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chocolate. Or—wait a minute—would you rather have coffee or chocolate, Guy?"

"Coffee for me."

"Coffee, then. And hurry, Marie."

She went across to the window and stood gazing out at her little garden, bright with flowers, over which, paler, more fragrant, than her own lavender, the summer dusk was flowing.

"There's a bat!" she said. "We shall soon have to light the lamps. Can you see to read your letter? "Lina!"

Something violent in his voice made her turn sharply,

every nerve on edge.

"What is it? What's the matter? Guy, Guy, what s

the matter?"

He jumped up, crumpling the letter in his hand. It was now too dark to see his face with any clearness, but she was afraid, and ran to him, groping for his hand. _ "Have you had bad news, Guy? Teil me, darling,

please teil me!"

"Oh, it's nothing," he said in rather a stramed voice,

"nothing to worry about for the moment, anyhow, my dear. Only . . . it's that my uncle's ill, with bronchitis not dangerously ill, please don't think that, but . . . well, this letter's from my aunt, who always must make a tremendous to-do about everything."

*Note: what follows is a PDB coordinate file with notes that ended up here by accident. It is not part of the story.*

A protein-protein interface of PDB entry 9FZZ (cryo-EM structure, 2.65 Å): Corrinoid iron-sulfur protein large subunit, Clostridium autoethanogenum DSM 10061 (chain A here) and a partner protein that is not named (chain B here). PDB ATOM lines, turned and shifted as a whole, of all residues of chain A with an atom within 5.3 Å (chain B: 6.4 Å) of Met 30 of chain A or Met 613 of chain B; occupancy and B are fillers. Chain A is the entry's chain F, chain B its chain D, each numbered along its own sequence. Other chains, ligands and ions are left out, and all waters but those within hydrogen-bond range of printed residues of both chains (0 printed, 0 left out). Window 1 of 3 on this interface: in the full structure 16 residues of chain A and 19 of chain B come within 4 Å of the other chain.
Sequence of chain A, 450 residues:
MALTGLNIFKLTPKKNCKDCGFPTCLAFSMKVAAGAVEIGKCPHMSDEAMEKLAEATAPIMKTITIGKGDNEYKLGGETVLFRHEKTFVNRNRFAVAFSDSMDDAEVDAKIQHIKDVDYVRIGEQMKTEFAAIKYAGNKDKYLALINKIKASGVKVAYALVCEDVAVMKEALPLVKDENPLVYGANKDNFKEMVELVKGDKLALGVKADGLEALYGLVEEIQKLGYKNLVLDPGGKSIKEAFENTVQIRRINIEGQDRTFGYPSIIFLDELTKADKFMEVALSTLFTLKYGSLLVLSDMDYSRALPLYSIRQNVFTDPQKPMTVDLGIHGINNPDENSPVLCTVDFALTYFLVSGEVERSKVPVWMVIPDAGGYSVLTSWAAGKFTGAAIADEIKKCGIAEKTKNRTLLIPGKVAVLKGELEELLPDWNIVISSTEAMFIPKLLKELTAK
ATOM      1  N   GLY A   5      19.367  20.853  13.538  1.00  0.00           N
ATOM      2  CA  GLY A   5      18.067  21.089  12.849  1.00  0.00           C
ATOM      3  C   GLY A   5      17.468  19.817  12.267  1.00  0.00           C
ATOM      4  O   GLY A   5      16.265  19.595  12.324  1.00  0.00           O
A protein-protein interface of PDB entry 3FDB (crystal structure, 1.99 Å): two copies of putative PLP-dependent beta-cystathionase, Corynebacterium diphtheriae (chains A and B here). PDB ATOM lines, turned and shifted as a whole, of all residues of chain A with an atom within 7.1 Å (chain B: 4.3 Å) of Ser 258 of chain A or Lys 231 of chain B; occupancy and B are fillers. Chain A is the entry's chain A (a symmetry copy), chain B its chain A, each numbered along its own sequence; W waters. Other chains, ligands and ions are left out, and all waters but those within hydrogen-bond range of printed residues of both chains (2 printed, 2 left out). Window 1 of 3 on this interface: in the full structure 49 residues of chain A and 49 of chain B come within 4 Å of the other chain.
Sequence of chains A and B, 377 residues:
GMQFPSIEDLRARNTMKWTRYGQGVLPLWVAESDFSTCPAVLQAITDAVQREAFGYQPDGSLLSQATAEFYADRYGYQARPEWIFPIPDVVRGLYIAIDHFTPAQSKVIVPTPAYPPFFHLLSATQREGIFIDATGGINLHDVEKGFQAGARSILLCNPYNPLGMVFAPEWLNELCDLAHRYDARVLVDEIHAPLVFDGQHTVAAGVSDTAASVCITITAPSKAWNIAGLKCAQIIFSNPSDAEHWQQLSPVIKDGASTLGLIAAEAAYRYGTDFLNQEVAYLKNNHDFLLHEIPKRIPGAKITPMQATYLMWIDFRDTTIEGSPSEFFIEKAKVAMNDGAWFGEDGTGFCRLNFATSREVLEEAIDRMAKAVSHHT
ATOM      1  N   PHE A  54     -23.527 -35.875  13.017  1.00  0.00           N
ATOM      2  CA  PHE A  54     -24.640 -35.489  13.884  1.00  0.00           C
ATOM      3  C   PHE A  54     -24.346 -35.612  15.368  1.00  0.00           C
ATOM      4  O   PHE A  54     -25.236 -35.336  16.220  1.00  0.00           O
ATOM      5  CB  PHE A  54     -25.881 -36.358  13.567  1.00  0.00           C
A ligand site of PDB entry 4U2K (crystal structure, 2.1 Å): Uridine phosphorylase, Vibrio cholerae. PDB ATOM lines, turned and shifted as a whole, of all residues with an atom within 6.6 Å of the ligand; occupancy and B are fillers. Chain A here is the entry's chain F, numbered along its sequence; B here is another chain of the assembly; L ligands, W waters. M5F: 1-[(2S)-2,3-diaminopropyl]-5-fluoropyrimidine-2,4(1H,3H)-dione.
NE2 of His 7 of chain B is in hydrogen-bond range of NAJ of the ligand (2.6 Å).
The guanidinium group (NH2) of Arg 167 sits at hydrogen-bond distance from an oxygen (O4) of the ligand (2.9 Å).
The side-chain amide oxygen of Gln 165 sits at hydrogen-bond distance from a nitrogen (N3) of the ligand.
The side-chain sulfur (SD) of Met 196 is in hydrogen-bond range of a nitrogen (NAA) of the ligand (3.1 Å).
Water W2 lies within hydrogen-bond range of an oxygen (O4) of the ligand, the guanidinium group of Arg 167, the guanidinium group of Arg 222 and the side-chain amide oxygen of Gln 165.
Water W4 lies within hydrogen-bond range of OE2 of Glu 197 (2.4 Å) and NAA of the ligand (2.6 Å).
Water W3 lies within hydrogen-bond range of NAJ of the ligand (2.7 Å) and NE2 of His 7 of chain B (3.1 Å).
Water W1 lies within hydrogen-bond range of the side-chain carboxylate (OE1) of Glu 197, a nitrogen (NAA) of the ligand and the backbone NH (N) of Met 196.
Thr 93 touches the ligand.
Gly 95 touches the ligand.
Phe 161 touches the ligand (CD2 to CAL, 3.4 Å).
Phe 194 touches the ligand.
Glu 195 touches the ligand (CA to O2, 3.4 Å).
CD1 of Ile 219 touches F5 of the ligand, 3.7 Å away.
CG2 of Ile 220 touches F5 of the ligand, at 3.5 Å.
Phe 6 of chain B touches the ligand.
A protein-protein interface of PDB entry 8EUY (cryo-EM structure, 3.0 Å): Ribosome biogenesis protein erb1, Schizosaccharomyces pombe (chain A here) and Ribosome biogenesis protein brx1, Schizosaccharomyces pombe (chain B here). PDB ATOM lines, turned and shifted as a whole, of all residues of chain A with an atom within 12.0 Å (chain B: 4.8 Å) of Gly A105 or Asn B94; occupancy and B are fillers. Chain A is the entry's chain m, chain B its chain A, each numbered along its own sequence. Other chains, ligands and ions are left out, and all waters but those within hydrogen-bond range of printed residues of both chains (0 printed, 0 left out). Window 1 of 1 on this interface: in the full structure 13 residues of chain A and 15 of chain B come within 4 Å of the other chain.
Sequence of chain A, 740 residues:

"I see," Lina said. Her tone was thoughtful.

"Lina."

"What is it?"

"I know this is going to upset you, but I really thmk I shall have to go back to England for a short time. You see, my aunt, as I have told you, worries herself to death whenever my uncle has got anything at all the matter with him, and I know that she would like to feel that I was on my way home. But, my sweet, you must be brave,

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